Judith Butler, a professor at the University of California, Berkeley, is among the leading social theorists alive today. Her most recent books are Frames of War (2009) and The Power of Religion in the Public Sphere (2011), an SSRC volume that puts her in conversation with Jürgen Habermas, Charles Taylor, and Cornel West. As we carried out our conversation by email between Brooklyn and Berkeley, uprisings were occurring across the Arab world, and a U.S.-led coalition had just begun conducting airstrikes in support of rebel forces in Libya. We had discussed some similar questions, and some different ones, a year earlier in an interview for Guernica magazine.Read the rest of Implicated and enraged: An interview with Judith Butler.
For the eighteen days that tens of thousands of Egyptians were rallying to push strongman Hosni Mubarak ever closer to abdication, time itself seemed to pass differently than usual. Something has been happening, though nobody knows exactly where it will go.Read the rest of Egyptian revolution round-up.
Gene Sharp is the foremost strategist of nonviolent social change alive today. He holds a doctorate in political theory from Oxford and has had positions at Harvard University and the University of Massachusetts Dartmouth. Books like The Politics of Nonviolent Action and Waging Nonviolent Struggle, together with numerous pamphlets and other writings, have inspired and guided popular movements around the world for decades. They have been credited, most recently, as a major influence on the revolutions in Tunisia and Egypt. He continues his work as Senior Scholar of the Albert Einstein Institution, which operates out of his home in East Boston.Read the rest of The science of people power: An interview with Gene Sharp.
In Oprah: The Gospel of an Icon, just out from University of California Press, Yale religion professor Kathryn Lofton orchestrates an encounter between American religious history and daytime television. Oprah Winfrey and the media empire that bears here name, Lofton finds, bear the rudiments of modern, neoliberal womanhood, conveyed through a resolutely non-religious spirituality.Read the rest of What is Oprah?: An interview with Kathryn Lofton.
Patrick Lee Miller is an assistant professor of philosophy at Duquesne University and the author of Becoming God: Pure Reason in Early Greek Philosophy (Continuum). His work focuses primarily on ancient Greek philosophy, albeit in constant conversation with modern thinkers. Becoming God examines the early conflict between Heraclitean philosophy and the Parmenidean metaphysics that was to become the cornerstone of Plato’s thought, and hence of the tradition of Western philosophy that followed in his wake.Read the rest of Greedy time: An interview with Patrick Lee Miller.
Simon During is a professor at the Centre for the History of European Discourses at the University of Queensland, having previously taught at Johns Hopkins University, the University of Melbourne, and elsewhere. In addition to editing The Cultural Studies Reader, now in its third edition, he is the author of several books, including Modern Enchantments: The Cultural Power of Secular Magic (Harvard, 2002) and Exit Capitalism: Literary Culture, Theory and Post-Secular Modernity (Routledge, 2010). In both, he brings questions of the secular to bear on historical, literary sources both obscure and revelatory. His Compulsory Democracy: towards a literary history is forthcoming.Read the rest of Endgame capitalism: An interview with Simon During.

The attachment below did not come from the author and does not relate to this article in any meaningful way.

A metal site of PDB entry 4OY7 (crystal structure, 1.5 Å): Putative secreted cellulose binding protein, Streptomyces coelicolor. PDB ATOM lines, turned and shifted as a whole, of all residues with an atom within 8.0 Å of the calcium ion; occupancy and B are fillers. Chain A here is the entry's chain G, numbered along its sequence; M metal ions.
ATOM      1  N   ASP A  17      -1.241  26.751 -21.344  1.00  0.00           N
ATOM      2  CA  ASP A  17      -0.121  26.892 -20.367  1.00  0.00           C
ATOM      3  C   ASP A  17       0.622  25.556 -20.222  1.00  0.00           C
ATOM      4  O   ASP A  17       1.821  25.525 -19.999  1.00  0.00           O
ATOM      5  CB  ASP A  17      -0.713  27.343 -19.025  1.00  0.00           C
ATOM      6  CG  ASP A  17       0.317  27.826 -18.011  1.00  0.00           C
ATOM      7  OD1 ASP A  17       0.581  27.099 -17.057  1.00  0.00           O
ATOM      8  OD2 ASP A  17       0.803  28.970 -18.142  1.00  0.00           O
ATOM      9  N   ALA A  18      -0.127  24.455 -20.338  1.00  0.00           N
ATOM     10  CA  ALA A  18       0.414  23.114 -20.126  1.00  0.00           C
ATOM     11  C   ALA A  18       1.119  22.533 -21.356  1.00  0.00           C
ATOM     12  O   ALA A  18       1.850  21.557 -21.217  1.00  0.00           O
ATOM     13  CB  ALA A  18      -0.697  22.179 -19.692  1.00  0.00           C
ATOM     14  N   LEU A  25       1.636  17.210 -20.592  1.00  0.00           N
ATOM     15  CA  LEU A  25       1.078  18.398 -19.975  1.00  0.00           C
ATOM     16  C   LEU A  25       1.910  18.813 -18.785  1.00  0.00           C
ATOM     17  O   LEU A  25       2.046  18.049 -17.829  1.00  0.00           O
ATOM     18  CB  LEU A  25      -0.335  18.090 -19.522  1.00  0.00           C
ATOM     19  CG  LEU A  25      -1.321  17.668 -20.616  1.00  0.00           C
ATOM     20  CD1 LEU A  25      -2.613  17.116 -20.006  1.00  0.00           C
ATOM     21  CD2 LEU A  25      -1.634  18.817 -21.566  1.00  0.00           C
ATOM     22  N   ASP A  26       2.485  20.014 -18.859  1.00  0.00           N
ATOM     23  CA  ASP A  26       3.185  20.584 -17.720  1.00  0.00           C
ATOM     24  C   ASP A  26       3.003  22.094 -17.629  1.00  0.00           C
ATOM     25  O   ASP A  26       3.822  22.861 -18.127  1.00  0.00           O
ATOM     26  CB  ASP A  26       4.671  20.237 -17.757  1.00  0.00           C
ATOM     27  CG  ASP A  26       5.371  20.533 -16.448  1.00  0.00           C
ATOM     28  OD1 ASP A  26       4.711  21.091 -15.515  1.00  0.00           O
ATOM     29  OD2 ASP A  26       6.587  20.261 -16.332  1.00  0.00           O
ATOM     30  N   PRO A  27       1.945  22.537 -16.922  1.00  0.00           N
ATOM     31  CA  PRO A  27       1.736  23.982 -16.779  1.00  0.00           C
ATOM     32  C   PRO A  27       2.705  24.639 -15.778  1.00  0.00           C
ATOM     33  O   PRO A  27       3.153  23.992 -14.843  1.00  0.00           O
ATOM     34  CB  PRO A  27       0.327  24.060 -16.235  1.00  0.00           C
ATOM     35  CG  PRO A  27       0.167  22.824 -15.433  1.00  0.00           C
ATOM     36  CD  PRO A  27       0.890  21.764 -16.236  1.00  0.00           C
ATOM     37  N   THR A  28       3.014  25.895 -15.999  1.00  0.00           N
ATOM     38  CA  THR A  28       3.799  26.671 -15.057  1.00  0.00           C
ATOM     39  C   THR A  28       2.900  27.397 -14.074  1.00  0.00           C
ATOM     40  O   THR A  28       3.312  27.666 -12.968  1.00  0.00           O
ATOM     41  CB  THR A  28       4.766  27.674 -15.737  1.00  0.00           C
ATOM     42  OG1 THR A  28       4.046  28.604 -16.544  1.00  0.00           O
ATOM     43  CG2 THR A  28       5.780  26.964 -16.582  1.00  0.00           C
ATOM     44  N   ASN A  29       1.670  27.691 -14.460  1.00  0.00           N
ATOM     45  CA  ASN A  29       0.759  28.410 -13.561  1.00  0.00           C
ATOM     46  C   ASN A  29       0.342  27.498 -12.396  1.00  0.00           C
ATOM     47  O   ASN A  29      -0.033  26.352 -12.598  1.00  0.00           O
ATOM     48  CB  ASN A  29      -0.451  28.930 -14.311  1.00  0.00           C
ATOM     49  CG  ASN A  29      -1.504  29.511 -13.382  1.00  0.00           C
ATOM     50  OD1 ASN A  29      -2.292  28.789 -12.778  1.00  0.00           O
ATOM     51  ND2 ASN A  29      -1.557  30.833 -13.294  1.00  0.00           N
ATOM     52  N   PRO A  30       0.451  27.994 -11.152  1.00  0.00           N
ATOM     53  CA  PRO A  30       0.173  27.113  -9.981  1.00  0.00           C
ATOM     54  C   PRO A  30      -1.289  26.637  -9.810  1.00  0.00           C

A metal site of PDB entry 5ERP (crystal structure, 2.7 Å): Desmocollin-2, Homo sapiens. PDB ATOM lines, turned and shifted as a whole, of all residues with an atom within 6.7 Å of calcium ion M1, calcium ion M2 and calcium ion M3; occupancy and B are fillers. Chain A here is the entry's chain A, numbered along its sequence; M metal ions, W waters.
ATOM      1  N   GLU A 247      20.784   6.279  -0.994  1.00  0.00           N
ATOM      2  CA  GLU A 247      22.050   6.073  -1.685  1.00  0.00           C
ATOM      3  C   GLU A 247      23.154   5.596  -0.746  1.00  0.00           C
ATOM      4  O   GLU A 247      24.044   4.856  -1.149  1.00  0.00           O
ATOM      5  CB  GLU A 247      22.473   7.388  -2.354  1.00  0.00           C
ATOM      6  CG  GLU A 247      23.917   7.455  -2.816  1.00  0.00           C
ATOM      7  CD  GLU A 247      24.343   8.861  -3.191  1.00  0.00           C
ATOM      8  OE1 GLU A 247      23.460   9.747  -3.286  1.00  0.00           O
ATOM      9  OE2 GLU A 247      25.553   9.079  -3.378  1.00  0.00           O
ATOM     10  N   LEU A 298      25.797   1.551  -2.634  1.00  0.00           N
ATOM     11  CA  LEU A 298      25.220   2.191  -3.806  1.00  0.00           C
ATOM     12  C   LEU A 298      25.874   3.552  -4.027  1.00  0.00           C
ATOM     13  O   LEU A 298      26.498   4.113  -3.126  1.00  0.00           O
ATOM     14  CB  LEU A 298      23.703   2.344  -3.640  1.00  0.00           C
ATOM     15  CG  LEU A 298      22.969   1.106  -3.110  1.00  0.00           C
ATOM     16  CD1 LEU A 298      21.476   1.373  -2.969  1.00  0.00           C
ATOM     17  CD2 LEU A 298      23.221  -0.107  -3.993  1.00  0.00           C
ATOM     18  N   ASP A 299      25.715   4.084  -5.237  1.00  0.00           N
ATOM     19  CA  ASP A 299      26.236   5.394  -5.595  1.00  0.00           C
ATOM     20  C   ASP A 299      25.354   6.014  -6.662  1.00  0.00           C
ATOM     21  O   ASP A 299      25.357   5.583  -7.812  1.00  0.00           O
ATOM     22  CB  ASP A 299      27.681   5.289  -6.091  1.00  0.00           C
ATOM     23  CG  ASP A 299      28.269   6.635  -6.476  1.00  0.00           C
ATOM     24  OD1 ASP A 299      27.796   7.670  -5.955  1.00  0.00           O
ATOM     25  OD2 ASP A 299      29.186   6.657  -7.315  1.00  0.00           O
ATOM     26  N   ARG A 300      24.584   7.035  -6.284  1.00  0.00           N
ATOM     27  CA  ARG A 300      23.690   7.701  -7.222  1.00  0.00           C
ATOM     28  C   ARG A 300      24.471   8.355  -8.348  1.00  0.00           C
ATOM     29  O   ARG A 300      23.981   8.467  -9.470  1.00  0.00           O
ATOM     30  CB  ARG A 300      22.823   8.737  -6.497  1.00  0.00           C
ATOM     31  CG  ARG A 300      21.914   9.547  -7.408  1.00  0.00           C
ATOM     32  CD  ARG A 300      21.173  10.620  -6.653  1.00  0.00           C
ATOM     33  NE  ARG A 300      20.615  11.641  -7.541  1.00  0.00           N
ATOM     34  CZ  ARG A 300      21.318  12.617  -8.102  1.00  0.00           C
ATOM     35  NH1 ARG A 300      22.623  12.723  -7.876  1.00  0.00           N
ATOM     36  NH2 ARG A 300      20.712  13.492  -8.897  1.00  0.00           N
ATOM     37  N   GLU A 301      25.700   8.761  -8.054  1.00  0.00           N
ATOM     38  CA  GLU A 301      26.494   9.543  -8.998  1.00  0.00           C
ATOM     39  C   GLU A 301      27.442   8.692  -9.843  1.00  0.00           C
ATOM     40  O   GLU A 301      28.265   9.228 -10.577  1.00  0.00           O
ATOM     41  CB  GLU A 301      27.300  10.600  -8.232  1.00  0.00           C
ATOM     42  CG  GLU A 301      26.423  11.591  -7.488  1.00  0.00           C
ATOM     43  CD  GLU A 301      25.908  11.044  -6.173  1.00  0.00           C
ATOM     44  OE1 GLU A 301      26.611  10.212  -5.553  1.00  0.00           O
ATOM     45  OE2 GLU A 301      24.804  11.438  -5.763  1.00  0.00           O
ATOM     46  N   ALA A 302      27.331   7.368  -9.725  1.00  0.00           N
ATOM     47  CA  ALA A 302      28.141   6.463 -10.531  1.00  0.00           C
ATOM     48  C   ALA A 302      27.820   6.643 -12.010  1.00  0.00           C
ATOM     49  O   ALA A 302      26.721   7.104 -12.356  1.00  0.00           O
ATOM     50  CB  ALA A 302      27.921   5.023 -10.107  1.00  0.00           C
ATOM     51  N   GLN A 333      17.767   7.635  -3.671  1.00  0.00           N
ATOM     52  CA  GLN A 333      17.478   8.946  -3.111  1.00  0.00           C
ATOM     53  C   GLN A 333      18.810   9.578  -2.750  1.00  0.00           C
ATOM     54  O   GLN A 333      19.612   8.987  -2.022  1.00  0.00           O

As National Research Director for the South African Truth and Reconciliation Commission, Charles Villa-Vicencio was intimately involved in the historic process that followed the collapse of apartheid and paved the way for a new social order. As a theologian, prior to the commission, he had spoken out against the apartheid regime, writing and editing numerous books that helped lead South African Christians out of complacency about their government’s policies. After the commission concluded, he founded the Institute for Justice and Reconciliation, in Cape Town, and now advises peacebuilding efforts around the world. His most recent book is Walk with Us and Listen: Political Reconciliation in Africa (Georgetown University Press, 2009). We spoke at the offices of Georgetown University’s Conflict Resolution Program, where Villa-Vicencio serves as a visiting scholar.Read the rest of More than politics: An interview with Charles Villa-Vicencio.
Colin Jager’s reading of the British romantics places them at the center of debates about religion, secularism, and pluralism today. In The Book of God, he traces the ways in which design arguments for God’s existence—predecessors to the current Intelligent Design movement—were developed and discussed in British literature from the seventeenth century to the nineteenth. His interpretation challenges those in the habit of trying to disentangle the religious and the secular, in both the past and the present. Jager is Associate Professor of English at Rutgers University and is currently at work on a second book, After Secularism: Romanticism, Literature, Religion.Read the rest of Romanticism, reflexivity, design: An interview with Colin Jager.
After spending two years earning her master’s degree at the University of Notre Dame’s Kroc Institute for International Peace Studies—and having previously been a visiting fellow at the Institute—Myla Leguro recently returned to her native Mindanao, a violence-ridden island in the southern Philippines. There, for more than two decades, she has been working for Catholic Relief Services to forge peaceful relationships between rival indigenous, Muslim, and Christian groups, as well as the government in Manila. For Leguro, practice comes before theory, and the local precedes the national and the global. When she thinks about religion, too, practical, context-specific steps toward getting different communities talking with each other trump concerns about abstract doctrines or clashing civilizations.Read the rest of Peace from the ground up: An interview with Myla Leguro.